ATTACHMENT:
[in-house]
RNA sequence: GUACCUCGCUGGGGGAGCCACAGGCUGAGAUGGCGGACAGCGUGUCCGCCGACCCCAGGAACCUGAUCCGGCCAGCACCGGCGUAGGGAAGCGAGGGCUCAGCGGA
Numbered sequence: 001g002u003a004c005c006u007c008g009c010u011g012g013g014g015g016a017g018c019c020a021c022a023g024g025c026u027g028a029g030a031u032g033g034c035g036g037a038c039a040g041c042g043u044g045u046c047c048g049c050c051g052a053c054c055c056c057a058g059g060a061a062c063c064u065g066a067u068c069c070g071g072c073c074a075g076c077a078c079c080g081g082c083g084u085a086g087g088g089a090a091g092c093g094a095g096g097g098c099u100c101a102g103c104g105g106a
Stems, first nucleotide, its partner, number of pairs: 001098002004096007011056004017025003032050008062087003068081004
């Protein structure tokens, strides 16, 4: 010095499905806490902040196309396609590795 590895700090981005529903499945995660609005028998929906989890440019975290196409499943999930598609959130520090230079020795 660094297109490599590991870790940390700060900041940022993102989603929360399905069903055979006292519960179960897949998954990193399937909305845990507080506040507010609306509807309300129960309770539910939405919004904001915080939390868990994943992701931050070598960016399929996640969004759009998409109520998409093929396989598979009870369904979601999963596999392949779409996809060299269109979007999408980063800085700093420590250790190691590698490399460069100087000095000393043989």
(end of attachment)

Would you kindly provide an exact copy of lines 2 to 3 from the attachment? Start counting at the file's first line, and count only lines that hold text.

RNA sequence: GUACCUCGCUGGGGGAGCCACAGGCUGAGAUGGCGGACAGCGUGUCCGCCGACCCCAGGAACCUGAUCCGGCCAGCACCGGCGUAGGGAAGCGAGGGCUCAGCGGA
Numbered sequence: 001g002u003a004c005c006u007c008g009c010u011g012g013g014g015g016a017g018c019c020a021c022a023g024g025c026u027g028a029g030a031u032g033g034c035g036g037a038c039a040g041c042g043u044g045u046c047c048g049c050c051g052a053c054c055c056c057a058g059g060a061a062c063c064u065g066a067u068c069c070g071g072c073c074a075g076c077a078c079c080g081g082c083g084u085a086g087g088g089a090a091g092c093g094a095g096g097g098c099u100c101a102g103c104g105g106a